The Third Man

There were no empty seats at the showing of THE THIRD MAN, the highlight of The Spying Game programme.  The film is more freckled than it once was, and glitching slightly, but still retains its original guile and vigour.  The same could be said of some audience members, a mostly mature crowd of longterm fans whose laughter rang out in joyful anticipation of favourite lines and scenes.  Wonderful to see this classic in its intended context – on the big screen, with a young couple smooching in the back row.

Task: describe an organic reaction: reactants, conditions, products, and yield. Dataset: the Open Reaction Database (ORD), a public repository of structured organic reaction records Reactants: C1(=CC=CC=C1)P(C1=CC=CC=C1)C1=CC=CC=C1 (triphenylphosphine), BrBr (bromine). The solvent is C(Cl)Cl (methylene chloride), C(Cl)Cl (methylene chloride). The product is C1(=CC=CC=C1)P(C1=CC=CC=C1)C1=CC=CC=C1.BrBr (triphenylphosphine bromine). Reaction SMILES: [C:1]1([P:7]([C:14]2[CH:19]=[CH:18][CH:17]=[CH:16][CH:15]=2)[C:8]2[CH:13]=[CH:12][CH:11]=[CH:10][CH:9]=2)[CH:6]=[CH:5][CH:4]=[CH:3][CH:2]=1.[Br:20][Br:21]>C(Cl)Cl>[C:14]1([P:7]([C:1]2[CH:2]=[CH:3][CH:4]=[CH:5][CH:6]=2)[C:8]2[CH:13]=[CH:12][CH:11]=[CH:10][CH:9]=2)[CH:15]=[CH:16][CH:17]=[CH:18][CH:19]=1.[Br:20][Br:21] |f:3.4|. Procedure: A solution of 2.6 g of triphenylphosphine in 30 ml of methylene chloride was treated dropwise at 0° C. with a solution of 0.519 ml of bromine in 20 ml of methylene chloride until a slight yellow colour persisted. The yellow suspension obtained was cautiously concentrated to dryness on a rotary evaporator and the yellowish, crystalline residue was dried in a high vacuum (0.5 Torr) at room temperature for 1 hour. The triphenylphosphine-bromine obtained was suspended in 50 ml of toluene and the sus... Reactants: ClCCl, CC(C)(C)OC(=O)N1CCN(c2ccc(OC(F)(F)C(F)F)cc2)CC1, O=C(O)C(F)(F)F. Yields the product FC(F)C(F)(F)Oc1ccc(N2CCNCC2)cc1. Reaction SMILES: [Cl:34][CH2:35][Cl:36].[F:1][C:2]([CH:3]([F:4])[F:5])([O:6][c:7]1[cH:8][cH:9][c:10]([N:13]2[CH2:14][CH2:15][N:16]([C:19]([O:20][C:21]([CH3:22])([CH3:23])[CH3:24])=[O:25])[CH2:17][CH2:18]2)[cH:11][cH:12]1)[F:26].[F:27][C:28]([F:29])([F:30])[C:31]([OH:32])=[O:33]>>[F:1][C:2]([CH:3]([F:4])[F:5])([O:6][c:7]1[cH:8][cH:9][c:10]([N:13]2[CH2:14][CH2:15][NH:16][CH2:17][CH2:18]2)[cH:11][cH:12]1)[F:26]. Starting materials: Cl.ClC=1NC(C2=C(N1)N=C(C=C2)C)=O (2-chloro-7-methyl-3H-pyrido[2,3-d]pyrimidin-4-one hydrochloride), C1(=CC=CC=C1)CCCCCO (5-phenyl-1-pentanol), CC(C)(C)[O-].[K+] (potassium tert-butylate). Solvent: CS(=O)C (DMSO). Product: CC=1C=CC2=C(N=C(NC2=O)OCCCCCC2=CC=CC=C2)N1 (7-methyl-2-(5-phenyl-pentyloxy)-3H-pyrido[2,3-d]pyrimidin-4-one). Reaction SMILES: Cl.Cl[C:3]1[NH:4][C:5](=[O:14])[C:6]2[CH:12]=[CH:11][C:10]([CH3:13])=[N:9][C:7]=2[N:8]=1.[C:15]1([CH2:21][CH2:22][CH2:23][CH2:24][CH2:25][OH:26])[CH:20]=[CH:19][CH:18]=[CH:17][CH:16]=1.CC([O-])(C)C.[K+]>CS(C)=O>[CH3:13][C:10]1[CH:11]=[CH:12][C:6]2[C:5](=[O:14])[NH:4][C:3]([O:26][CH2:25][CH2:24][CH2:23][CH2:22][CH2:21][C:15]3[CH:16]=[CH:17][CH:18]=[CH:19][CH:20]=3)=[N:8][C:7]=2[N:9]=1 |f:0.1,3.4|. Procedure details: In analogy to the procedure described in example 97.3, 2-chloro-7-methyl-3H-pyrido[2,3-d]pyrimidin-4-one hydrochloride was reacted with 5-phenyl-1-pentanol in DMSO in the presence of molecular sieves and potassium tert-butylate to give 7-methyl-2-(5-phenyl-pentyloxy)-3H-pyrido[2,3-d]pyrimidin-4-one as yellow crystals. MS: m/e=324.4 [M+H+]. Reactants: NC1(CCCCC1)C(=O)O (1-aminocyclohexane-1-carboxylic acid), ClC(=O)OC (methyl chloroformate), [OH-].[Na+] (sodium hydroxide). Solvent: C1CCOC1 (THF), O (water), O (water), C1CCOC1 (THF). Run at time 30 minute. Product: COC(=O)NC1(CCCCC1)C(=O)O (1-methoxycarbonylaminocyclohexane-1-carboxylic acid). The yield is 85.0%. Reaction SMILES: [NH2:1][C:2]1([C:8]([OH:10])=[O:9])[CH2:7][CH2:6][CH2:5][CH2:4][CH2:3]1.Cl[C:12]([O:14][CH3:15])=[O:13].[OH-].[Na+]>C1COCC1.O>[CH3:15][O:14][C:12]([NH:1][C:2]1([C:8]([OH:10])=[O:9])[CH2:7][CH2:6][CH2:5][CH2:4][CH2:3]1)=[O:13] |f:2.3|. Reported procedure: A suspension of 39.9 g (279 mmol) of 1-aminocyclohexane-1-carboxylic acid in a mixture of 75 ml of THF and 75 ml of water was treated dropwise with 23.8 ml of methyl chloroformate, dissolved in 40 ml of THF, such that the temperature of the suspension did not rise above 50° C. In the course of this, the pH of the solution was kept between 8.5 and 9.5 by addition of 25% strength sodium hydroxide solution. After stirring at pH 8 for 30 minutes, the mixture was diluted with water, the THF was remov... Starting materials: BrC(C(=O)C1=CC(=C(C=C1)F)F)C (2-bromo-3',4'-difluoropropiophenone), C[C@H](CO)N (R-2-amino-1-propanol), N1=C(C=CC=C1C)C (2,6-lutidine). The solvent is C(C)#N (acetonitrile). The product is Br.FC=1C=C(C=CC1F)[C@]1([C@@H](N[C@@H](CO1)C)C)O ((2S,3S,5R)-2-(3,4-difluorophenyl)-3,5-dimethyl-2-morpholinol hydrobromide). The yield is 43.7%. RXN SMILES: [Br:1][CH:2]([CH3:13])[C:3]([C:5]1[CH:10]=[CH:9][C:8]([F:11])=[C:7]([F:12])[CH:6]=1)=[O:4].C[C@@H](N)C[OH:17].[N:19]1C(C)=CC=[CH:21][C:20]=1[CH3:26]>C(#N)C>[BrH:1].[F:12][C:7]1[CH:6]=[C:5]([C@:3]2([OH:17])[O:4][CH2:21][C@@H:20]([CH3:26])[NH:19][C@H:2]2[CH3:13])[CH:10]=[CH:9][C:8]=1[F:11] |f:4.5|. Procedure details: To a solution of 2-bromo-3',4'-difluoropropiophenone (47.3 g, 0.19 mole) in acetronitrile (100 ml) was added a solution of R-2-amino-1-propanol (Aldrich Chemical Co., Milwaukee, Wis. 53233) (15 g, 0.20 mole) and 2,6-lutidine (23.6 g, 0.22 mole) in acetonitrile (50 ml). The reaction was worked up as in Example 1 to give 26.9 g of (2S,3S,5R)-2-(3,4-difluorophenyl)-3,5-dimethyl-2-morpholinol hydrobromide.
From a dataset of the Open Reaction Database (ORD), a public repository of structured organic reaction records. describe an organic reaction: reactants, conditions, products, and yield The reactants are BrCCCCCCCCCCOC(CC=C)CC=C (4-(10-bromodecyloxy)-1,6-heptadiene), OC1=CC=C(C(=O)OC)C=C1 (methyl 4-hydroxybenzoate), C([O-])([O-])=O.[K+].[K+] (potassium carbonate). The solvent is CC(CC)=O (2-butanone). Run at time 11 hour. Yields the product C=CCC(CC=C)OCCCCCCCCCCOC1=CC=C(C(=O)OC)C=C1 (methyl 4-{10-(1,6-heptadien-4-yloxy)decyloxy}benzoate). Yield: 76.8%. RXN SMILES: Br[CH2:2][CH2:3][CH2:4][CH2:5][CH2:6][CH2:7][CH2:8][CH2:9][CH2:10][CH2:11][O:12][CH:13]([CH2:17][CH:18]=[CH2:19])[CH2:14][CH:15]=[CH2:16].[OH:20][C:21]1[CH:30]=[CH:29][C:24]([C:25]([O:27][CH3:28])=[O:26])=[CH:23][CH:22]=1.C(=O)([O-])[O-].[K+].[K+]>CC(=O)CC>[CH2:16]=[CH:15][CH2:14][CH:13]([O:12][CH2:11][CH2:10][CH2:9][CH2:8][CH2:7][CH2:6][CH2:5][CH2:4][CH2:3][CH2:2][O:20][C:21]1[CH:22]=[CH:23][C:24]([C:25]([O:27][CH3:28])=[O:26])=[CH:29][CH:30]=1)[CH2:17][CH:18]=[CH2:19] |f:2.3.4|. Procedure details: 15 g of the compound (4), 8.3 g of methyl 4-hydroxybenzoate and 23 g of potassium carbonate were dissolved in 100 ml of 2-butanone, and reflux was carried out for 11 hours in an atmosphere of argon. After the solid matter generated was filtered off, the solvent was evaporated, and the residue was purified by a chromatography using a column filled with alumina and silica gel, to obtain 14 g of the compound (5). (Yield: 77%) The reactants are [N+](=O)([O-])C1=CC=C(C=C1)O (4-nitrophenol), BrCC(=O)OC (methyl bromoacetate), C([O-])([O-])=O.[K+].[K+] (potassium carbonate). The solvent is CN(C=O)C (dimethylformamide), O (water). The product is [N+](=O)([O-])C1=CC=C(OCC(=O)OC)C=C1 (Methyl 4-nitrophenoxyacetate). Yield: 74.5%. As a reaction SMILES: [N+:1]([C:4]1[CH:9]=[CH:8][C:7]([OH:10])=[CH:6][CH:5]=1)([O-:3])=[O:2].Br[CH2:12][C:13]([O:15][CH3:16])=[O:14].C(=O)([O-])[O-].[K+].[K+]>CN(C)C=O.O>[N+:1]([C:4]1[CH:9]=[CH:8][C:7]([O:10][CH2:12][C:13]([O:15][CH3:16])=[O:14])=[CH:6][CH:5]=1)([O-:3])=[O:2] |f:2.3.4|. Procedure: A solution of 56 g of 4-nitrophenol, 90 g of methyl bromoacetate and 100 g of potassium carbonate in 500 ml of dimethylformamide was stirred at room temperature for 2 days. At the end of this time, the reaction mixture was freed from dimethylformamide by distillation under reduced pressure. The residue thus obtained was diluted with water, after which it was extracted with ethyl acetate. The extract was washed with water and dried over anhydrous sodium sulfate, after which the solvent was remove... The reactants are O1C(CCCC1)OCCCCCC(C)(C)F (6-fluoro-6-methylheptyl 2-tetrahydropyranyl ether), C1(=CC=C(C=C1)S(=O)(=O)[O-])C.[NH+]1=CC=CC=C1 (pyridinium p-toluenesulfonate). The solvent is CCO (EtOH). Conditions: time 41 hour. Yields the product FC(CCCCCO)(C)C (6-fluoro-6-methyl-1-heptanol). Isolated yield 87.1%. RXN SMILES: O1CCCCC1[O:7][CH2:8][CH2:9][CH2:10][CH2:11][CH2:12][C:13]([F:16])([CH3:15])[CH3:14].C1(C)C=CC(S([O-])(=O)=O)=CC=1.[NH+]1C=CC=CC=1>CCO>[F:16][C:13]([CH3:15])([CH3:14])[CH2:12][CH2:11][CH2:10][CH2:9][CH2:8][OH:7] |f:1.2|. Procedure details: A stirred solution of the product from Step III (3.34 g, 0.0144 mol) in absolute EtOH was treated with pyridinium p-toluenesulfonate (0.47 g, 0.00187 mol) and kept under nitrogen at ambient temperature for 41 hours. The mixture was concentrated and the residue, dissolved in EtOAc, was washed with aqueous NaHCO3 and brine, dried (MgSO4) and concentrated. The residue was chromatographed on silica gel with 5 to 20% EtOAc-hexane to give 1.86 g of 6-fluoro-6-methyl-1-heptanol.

This complete 104-minute edition of the film retains elements once cut to suit the American palate, such as allusions to Cotton’s alcoholism.  Director Carol Reed ensures never a dull moment among Escher perspectives, puzzled camera tilts and a wry zither soundtrack.  The plot, as well as the style, is paradigmatic – to this day, supporting characters haven’t learned that if one has something urgent to convey to a man in a fedora, one should just spit it out, and not arrange a rendezvous.  Welles’ boggling eyes glisten like moonlight on wet cobbles, and his chubby chops lend an air of a petulant precociousness; reflecting his tendency to behave like a spoilt child on set.  His character Lime sees people as insignificant dots.  But can he really become one of those dots himself, and melt into the shadows?  No more than Welles, then known as “box office poison”, could ever have faded into obscurity after his electrification of this chiaroscuro classic.

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